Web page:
South African shoppers hunting for the best deals online should be aware of scammers looking to defraud them this Black Friday.
While such scammers are already rife on the Internet under normal circumstances, the increased online shopping activity around the annual shopping promotion provides more potential victims.
In addition to taking money for products they never deliver, fraudsters use this opportunity to phish bank card and account details.
Absa’s chief fraud strategist, Ulrich Janse van Rensburg, recently spoke to MyBroadband about some measures shoppers could take to prevent falling victim to online fraud.
Janse van Rensburg said the main way to identify a fake offer is to consider if it is realistic.
The challenge is that Black Friday often comes with some of the biggest discounts of the year, which makes it easier for customers to mistake a scam for a great deal.
Although finding products marked off around 50% of their regular price is possible, such deals are the exception rather than the rule.
It is also important to consider the offer’s origin.
Janse van Rensburg said most fraudsters used emails or social media to promote their scams or phish for customer details.
Therefore, consumers should be wary of any unsolicited offers on these channels.
Scam and vulnerability scanning tool
For those considering buying items from shops they have never used before, Janse van Rensburg recommended using the South African Fraud Prevention Service’s yima.org.za website.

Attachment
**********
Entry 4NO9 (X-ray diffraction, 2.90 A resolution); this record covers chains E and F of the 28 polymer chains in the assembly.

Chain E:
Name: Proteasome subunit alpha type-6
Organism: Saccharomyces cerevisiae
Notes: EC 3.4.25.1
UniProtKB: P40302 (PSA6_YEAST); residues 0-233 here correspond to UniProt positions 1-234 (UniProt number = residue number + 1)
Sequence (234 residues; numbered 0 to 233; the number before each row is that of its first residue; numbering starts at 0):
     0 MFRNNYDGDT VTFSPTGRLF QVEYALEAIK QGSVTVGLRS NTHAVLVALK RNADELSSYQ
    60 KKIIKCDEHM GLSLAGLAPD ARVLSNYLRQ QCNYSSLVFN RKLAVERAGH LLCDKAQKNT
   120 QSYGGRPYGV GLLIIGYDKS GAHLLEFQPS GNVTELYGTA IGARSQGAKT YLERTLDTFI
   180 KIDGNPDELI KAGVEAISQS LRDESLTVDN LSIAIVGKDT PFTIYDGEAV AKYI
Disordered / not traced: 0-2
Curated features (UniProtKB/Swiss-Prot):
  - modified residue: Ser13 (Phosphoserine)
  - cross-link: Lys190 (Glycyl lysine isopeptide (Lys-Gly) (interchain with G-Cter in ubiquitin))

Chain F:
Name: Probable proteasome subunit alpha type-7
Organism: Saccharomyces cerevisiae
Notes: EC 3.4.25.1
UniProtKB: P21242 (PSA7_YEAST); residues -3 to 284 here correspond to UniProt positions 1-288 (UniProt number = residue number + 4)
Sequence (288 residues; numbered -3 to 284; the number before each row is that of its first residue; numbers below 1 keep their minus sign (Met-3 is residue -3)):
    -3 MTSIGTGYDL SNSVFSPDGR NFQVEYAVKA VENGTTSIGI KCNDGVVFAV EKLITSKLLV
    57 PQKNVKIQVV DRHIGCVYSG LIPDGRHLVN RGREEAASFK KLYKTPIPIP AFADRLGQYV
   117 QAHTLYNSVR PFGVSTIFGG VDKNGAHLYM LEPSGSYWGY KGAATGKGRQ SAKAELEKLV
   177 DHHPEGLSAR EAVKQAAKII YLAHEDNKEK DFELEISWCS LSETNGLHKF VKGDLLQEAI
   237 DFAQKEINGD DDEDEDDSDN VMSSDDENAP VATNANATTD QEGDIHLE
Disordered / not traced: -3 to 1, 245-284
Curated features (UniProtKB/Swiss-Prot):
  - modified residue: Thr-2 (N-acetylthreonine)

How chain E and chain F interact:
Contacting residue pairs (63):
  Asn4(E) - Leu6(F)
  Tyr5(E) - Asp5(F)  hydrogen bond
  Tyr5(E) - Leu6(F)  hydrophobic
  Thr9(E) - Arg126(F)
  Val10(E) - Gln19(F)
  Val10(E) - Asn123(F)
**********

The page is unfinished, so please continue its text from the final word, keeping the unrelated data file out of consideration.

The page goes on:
These tools scan websites for scams and vulnerabilities using a collection of risks and feedback from users who have interacted with the website to create a Trust Score.
“The quick check assesses the trustworthiness of a domain using a specialised algorithm which analyses any online subdomain for both positive and negative factors associated to it,” SAFPS explains.
The service also offers a plugin to identify possible scam shops as you browse the Internet and a large collection of scam reports.
Janse van Rensburg also said bad reviews can help identify a scam website or fraudulent scheme.
“If there are bad reviews or no reviews, in other words — pointing to a new merchant or platform — then it’s potentially also something that one needs to look out for.
Lastly, the method of payment — although not a surefire indication of a scam — could also be a red flag.
Legitimate retailers are more likely to offer various payment methods — including card payments supported by well-known services like PayFast, PayGate, and Yoco.
Many scammers prefer to only offer electronic fund transfer (EFT) payments.
This allows them to withdraw the money before a bank can reverse a transaction when a payment is flagged as fraud.
Fraud detection can help — but it’s not infallible
Absa and South Africa’s other major banks have advanced fraud detection systems.
Among their capabilities, they can warn banks about suspicious transactions on customers’ accounts before they clear.
“Before a customer makes this purchase, in a lot of instances, we will decline the initial transaction,” Janse van Rensburg said.
Absa then makes contact with the customer through self-service channels or a phone call to their number.
However, Janse van Rensburg said it was difficult for banks to assess every website consumers access because they don’t have access to that information.
Additionally, if the customer confirms they are making the transaction and would like to proceed, there is little the bank can do.
After being scammed, Janse van Rensburg said one problem was that victims often felt ashamed to come forward and admit they had been defrauded.
He explained informing the bank as early as possible was essential so that their card or account details could not be exploited beyond the initial fraud incident.